YOUR SCHOOL COULD BE NEXT - Robb Elementary Uvalde, TX
By Jonathan George
Another tragedy, this time in Texas. The 30th school shooting in 2022. Now, the aftermath of secondary trauma floods our communities as debates and politics begin, focusing on guns.
While everyone is debating gun laws, there is a colossal mental health crisis plaguing our youth that deserves equal attention. Dr. Luis Rojas Marcos, former President and Chief Executive of the NYC Health and Hospitals Corporation identified the following major problems students are dealing with today:
37% increase in teenage depression
1 in 5 children has mental health problems
200% increase in suicide among children between 10 and 14 years old
In the fall of 2020, the American Academy of Pediatrics, the American Academy of Child and Adolescent Psychiatry, and the Children’s Hospital Association joined together to declare a National State of Emergency in Children’s Mental Health.
The statistics are alarming. The consequences of the mental health crisis are serious. Suicide attempts, persistent sadness, hopelessness, and trauma are now the norm among students. All that results in behavior issues, bullying, and violence in classrooms across America. It should be noted that most school shooters had a prior history of being bullied.
In a reactive measure to combat the issues, funding and grants are established for school-based mental health services, studies are conducted, and strategies are discussed. Yet the crisis continues to grow. While striving for change we keep doing the same things over and over expecting a different result. What we need is a preventative program.
Meaningful intervention is needed immediately. Schools are where our youth spend most of their time, so this falls on educators. However, our educators lack the necessary tools to deal with the issues. Most are not trained therapists or counselors. Unprecedented numbers are overwhelmed and burnt out, resulting in teachers leaving schools in a massive exodus.
But there is a solution.
Social Emotional Learning (SEL) is an evidence-based program to nurture students in the classroom with the integration of social, emotional, and cognitive development. According to a meta-analysis of 213 rigorous studies of SEL in schools (Durlak et al., 2011), participating students demonstrated:
Decreased disruptive behaviors, noncompliance, aggression, delinquent acts, and disciplinary referrals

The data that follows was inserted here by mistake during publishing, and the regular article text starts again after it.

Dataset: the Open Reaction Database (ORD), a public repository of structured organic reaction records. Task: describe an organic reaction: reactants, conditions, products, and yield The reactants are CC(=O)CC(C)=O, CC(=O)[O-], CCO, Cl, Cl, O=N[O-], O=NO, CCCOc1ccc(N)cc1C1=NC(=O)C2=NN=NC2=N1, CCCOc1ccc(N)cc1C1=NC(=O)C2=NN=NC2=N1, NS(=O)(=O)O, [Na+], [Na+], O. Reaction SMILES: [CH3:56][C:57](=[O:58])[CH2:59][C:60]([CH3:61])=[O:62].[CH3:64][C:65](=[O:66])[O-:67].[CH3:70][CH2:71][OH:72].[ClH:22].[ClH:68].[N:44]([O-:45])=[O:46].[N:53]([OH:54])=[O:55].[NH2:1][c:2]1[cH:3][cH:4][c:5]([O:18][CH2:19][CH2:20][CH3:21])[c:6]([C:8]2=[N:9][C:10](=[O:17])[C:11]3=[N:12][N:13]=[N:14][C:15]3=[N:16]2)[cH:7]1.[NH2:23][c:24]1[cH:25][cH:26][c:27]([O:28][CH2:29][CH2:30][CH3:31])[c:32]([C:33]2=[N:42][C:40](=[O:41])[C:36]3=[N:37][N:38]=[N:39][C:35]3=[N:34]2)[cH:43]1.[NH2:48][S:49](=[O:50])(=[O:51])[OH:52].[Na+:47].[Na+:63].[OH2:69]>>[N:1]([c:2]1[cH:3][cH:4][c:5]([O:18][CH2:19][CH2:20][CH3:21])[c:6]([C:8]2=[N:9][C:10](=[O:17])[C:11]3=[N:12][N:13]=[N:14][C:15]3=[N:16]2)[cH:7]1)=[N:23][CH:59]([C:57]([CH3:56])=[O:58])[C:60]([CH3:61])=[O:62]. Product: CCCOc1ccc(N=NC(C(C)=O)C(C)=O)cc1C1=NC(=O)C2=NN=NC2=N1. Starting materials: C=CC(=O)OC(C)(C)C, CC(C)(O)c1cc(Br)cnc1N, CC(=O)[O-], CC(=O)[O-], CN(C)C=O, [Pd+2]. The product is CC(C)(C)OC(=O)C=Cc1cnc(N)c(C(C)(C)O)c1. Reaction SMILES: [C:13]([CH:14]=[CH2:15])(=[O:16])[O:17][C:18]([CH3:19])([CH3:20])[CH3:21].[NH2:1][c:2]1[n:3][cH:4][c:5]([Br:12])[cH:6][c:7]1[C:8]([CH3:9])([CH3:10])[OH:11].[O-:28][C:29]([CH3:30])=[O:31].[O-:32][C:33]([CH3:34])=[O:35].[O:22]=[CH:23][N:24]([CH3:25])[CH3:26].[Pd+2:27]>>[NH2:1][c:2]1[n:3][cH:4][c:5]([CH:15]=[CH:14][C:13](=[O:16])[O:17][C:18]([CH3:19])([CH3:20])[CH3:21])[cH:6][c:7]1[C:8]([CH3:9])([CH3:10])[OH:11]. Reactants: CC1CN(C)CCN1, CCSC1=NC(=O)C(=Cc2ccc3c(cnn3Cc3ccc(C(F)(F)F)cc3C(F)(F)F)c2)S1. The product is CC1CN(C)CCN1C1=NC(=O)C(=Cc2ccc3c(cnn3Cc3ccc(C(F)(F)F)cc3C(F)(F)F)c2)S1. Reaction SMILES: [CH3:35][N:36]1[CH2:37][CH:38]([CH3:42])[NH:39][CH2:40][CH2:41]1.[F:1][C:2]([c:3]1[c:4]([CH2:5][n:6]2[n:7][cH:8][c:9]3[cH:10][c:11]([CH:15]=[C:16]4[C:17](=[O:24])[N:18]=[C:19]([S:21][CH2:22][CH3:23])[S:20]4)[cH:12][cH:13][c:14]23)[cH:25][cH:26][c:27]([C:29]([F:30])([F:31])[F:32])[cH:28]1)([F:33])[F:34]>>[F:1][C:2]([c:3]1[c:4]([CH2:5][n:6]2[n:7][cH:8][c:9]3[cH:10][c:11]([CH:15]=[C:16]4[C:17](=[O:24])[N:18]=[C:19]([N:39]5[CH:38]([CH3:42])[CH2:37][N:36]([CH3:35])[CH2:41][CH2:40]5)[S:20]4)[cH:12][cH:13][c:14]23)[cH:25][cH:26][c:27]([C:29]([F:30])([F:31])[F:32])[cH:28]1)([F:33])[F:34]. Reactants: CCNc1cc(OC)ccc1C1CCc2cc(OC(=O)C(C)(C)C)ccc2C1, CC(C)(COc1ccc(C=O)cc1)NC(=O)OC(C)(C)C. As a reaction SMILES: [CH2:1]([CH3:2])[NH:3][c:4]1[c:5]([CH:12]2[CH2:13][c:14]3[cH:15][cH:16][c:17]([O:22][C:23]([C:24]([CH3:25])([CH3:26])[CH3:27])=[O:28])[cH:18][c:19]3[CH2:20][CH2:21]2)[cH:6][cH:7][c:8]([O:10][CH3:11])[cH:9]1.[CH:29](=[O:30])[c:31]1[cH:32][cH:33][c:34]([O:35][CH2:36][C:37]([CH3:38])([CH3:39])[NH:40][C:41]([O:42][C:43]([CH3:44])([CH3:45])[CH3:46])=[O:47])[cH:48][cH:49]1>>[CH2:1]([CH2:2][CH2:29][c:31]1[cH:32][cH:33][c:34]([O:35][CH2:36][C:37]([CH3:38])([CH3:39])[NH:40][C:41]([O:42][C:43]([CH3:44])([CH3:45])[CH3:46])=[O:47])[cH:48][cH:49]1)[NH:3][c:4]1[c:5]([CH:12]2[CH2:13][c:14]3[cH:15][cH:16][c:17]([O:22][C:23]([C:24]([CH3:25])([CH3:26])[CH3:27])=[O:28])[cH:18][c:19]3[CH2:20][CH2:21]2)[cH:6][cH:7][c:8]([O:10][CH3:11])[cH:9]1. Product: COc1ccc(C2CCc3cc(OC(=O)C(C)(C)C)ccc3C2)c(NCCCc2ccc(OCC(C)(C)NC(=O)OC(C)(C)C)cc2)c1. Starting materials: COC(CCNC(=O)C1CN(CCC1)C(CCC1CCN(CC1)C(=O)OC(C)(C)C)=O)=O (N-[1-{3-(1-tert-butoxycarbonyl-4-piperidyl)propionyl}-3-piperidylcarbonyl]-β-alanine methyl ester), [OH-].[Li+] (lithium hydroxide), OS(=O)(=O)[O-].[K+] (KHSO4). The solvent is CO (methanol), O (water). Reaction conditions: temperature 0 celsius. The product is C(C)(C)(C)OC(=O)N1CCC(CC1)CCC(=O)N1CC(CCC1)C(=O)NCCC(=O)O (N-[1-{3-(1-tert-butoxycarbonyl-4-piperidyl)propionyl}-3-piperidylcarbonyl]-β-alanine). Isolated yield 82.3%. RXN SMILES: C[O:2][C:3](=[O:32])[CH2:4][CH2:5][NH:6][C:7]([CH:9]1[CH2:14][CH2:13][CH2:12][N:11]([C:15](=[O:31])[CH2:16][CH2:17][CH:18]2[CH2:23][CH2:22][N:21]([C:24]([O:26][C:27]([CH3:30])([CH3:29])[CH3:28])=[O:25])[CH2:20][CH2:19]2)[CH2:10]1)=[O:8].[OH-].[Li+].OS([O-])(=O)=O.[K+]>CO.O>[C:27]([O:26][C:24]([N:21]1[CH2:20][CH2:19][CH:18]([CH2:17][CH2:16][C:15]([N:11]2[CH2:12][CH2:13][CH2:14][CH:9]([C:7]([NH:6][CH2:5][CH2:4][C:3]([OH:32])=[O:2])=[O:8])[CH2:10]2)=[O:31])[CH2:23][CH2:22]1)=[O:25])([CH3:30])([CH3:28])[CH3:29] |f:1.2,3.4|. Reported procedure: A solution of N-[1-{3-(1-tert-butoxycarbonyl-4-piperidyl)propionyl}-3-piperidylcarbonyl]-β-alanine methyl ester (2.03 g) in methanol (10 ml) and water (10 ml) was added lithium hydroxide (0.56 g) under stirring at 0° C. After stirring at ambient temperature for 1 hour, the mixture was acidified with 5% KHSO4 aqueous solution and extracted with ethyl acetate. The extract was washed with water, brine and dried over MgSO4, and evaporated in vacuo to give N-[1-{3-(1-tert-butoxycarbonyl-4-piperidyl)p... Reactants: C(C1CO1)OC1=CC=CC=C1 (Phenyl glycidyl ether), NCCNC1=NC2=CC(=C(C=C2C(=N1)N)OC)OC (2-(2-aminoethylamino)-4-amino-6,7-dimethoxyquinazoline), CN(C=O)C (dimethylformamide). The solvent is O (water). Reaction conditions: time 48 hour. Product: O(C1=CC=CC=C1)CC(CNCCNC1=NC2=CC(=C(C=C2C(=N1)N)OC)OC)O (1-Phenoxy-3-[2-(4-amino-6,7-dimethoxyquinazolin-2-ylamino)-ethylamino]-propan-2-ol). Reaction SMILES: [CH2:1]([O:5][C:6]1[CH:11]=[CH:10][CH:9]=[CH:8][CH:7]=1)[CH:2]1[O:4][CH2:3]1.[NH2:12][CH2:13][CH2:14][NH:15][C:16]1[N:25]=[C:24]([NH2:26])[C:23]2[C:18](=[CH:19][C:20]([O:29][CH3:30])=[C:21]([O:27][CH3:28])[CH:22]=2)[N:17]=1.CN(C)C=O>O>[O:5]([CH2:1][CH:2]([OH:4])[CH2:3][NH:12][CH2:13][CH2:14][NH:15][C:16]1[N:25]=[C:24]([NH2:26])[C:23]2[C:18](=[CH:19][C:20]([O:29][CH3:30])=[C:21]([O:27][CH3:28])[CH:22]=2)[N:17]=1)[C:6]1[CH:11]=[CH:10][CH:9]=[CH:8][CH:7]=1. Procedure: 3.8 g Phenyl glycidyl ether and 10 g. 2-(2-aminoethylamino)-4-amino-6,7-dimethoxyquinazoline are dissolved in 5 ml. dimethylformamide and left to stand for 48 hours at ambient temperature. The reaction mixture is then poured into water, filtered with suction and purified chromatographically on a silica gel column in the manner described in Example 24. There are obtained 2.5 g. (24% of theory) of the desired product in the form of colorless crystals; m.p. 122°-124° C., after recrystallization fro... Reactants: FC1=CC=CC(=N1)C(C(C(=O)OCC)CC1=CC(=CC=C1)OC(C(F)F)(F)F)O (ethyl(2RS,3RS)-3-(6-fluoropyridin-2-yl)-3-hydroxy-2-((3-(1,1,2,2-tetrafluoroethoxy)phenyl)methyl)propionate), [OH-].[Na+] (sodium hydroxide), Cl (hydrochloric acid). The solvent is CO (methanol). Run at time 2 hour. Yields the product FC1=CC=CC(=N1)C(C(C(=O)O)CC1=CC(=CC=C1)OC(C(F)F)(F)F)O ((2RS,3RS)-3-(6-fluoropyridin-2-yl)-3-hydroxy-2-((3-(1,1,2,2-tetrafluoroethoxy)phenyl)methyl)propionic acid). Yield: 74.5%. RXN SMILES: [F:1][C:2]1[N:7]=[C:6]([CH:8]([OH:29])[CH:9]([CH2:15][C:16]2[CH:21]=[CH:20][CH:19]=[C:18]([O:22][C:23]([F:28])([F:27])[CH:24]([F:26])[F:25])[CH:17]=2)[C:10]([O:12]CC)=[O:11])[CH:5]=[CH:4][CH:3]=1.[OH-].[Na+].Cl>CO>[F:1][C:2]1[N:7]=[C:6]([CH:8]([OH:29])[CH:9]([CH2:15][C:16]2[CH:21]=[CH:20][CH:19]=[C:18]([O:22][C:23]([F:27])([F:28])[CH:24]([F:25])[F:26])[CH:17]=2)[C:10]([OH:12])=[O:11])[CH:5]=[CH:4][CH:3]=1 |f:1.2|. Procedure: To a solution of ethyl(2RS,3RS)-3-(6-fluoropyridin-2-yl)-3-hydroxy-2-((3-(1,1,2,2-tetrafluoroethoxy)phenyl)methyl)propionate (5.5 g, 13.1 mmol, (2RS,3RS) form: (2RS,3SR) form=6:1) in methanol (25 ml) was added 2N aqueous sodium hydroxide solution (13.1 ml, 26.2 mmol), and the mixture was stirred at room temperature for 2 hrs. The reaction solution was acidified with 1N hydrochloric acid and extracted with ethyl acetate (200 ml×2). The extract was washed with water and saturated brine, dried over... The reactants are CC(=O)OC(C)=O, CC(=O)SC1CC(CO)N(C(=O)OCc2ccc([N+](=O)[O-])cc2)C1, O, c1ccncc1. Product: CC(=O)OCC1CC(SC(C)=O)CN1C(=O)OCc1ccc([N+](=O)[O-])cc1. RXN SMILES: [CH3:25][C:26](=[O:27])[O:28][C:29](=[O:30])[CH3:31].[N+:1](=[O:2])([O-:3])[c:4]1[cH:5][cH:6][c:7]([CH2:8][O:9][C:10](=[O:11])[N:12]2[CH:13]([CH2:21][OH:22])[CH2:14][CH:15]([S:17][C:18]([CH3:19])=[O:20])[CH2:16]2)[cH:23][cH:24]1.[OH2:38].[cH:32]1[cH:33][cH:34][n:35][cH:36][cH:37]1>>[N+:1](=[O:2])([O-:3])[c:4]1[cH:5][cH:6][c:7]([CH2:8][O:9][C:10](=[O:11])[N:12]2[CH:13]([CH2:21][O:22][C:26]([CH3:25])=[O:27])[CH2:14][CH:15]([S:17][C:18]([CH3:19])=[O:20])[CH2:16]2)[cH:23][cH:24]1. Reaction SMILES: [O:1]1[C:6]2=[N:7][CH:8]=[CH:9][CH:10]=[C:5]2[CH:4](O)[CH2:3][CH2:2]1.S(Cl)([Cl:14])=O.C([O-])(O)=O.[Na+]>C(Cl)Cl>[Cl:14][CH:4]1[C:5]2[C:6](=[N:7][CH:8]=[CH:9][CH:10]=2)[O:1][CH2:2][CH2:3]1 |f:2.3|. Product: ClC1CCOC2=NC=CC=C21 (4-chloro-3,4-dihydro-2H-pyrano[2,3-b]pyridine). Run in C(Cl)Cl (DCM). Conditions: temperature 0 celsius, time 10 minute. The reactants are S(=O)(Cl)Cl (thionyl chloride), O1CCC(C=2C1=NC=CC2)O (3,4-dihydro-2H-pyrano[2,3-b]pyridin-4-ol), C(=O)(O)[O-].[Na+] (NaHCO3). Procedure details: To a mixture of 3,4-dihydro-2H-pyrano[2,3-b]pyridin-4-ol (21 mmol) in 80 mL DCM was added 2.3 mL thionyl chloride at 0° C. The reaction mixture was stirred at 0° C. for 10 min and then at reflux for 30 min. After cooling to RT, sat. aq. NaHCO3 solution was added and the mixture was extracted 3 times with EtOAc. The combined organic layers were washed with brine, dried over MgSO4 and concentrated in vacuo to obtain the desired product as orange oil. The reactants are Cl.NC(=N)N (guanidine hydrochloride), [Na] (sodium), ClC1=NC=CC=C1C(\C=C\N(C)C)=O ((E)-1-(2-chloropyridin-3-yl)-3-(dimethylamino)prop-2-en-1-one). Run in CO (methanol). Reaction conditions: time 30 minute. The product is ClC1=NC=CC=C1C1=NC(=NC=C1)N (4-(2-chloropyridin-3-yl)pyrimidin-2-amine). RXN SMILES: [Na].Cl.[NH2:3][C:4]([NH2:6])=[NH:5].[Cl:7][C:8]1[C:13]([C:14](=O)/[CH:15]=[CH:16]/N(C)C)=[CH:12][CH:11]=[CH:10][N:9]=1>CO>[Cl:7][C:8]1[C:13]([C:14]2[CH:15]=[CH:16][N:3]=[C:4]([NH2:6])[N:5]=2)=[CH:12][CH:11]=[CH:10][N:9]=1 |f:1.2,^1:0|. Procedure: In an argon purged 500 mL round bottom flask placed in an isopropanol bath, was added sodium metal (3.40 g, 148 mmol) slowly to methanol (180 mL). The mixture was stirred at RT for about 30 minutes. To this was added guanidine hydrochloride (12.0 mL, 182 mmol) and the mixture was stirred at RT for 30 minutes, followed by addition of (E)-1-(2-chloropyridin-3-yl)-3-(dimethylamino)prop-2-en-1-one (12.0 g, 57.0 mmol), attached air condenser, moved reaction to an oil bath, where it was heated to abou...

Reduced emotional distress: fewer reports of student depression, anxiety, stress, and social withdrawal
Improved achievement scores with an average of 11 percentile points higher than students who did not receive systematic SEL instruction.
Improved attitudes, motivation to learn, deeper commitment to school, time devoted to schoolwork, and classroom behavior
While SEL is an impactful and proven solution, 99% of schools report that they do not have sufficient funding for it. Social Emotional Learning programs are designed to address existing problems as well as prevent them before they take hold of young minds. It is imperative that we employ the solutions that will help our children combat these serious problems.
Politicians, school leaders, community leaders, and parents must work together to find funding and ensure that we do everything we can to address the mental health crisis. Our schools can only become safe places when our children are healthy and supported.
About the Author:
Jonathan George left his teaching career and then spent over 20 years developing personal brands for some of the biggest young superstars in Hollywood. His clients have over 150 million online followers. After seeing a mental health crisis caused by social media, he obtained a Master's Practitioner's License in Social Emotional Intelligence and founded Rock My Campus. Returning back to schools, he teamed up with 23-year education veteran and emotional behavior expert, Shylla Webb and made it their mission to combat the mental health pandemic as well as heal burnout in educators by providing solutions through preventative Social Emotional Learning.
Read more www.RockMyCampus.com
Jonathan George and Shylla Webb are available for interviews: